OAKLAND -- In a pair of moves that did little to impact the present, the Warriors dealt second-year players Charles Jenkins and Jeremy Tyler on Thursday to gain some favorable financial considerations for the future.

Jenkins was shipped to the Philadelphia 76ers and Tyler to the Atlanta Hawks for second-round picks. It allowed the Warriors to trim about $1.5 million from their player payroll and get under the NBA's luxury tax threshold just before the league's trading deadline.

Jenkins, a 23-year-old swing guard, and Tyler, a 21-year-old power forward, were second-round selections in the 2011 draft. The Warriors paid Charlotte $2 million for the rights to the 6-foot-10 Tyler, who was drafted by the Hornets with the 39th pick. The Warriors took the 6-foot-3 Jenkins with their own pick at No. 44.

"It was difficult -- we value both guys, good kids, hardworking players," said general manager Bob Myers. "In an attempt to do what's right for the Warriors, we also tried to do something that would improve the playing situations of both these guys. They obviously weren't getting a great opportunity here to play."

While both played extensive minutes in the final month of the 2011-12 season and showed promise, neither Jenkins nor Tyler had seen much action this year, and the Warriors' financial considerations proved to be more important.

Exceeding the $70,307,000 tax level wouldn't have cost the Warriors a fortune this year, since they would have paid one dollar in tax for every dollar they exceeded the cutoff figure -- roughly $1.2 million.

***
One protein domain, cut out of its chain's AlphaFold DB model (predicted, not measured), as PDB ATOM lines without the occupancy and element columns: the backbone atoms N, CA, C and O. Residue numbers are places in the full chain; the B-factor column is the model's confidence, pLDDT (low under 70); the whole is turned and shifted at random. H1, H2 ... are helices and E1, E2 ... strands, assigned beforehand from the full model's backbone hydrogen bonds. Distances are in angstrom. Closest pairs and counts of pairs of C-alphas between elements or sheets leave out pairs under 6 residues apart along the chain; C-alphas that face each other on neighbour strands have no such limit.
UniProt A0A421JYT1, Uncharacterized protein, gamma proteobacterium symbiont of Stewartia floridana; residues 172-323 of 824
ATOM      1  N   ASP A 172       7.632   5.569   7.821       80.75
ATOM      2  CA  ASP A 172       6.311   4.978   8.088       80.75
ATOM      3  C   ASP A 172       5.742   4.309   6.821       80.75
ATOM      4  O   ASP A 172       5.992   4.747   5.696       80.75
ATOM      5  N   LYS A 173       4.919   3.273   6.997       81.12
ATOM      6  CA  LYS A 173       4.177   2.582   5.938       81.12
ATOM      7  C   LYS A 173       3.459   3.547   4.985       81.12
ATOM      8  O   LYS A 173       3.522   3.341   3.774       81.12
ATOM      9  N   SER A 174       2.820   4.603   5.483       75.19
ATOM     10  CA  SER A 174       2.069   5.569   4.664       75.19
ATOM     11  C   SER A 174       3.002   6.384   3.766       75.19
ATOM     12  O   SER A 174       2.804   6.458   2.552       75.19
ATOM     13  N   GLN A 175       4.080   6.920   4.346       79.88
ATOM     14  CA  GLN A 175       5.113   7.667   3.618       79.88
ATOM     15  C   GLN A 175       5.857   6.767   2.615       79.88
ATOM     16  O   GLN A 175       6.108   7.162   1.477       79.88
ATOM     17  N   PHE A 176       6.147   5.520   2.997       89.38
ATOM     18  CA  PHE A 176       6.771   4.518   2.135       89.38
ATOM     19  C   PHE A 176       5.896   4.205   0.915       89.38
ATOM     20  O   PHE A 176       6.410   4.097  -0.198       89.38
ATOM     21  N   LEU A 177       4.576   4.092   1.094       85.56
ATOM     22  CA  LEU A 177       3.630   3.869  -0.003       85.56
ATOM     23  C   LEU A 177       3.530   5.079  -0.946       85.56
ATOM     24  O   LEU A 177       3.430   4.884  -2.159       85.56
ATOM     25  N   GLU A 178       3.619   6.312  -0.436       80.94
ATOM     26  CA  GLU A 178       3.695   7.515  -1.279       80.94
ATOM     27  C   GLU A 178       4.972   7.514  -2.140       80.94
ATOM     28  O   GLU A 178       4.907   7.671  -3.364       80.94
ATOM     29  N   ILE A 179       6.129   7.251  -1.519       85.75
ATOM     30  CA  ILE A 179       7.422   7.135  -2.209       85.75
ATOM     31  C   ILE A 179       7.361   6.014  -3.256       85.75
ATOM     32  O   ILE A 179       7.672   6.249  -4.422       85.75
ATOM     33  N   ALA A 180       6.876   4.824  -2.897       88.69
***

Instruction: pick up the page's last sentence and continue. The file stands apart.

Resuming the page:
But having already committed long-term to several core players, the Warriors likely will exceed the tax threshold cap in future seasons.

Getting under it this year means the club will avoid harsher tax penalties if they exceed the threshold as a repeat offender.

"We didn't want that clock ticking now on becoming a taxpaying team," Myers said.

According to Myers, staying under the tax cap affords the team significantly greater flexibility on a number of fronts, notably future trades and extending the midlevel exception.

Myers estimated the Warriors have around $294,000 to spend on a possible roster addition.

Jenkins was averaging 6.2 minutes and 1.7 points this season in 47 games, a significant drop from last season, when he averaged 17.5 minutes and 5.8 points. He made 28 starts late in the season when starting point guard Stephen Curry was out with ankle issues. In April, Jenkins averaged 9.4 points and 6.3 assists in 28.7 minutes.

Similarly, Tyler got a long look in April, averaging 8.9 points and 5.9 rebounds in 24.7 minutes. For the year, he made 23 starts and averaged 4.9 points and 3.3 rebounds. He showed offensive potential but was inconsistent defensively.

This year Tyler had played in 20 games, averaged 3.2 minutes and 1.1 points. He spent much of the season bouncing between the Warriors and their Development League team in Santa Cruz.

Jenkins' minutes fell markedly this season, and he even dropped behind prospect Kent Bazemore on the depth chart.

Coach Mark Jackson sounded disappointed that things didn't work out better for Jenkins and Tyler.

"I have a relationship with these guys, I'm invested in them, and it's tough," he said.

Second-year guard Klay Thompson, who also was the subject of trade rumors before the deadline, said it was a dour day at the Warriors' facility.

"It's tough losing a friend, but you still keep relationships with them throughout your career," Thompson said. "It's not the end of the world, but it's not a fun day."

  • The Warriors will attempt to end one of the most dubious losing streaks in the NBA when they host the San Antonio Spurs on Friday night at Oracle Arena. Golden State has lost 16 straight to the Spurs, the third-longest such active streak in the league, and hasn't beaten them since Jan. 7, 2008.

  • The Warriors will debut the NBA's first modern short-sleeve jersey against San Antonio.